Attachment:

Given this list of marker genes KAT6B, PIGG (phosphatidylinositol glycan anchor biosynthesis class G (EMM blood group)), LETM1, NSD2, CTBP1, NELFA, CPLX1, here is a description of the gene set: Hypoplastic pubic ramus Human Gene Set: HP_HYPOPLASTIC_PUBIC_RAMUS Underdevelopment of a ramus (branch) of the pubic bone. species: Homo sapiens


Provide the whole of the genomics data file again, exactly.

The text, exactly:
Given this list of marker genes KAT6B, PIGG (phosphatidylinositol glycan anchor biosynthesis class G (EMM blood group)), LETM1, NSD2, CTBP1, NELFA, CPLX1, here is a description of the gene set: Hypoplastic pubic ramus Human Gene Set: HP_HYPOPLASTIC_PUBIC_RAMUS Underdevelopment of a ramus (branch) of the pubic bone. species: Homo sapiens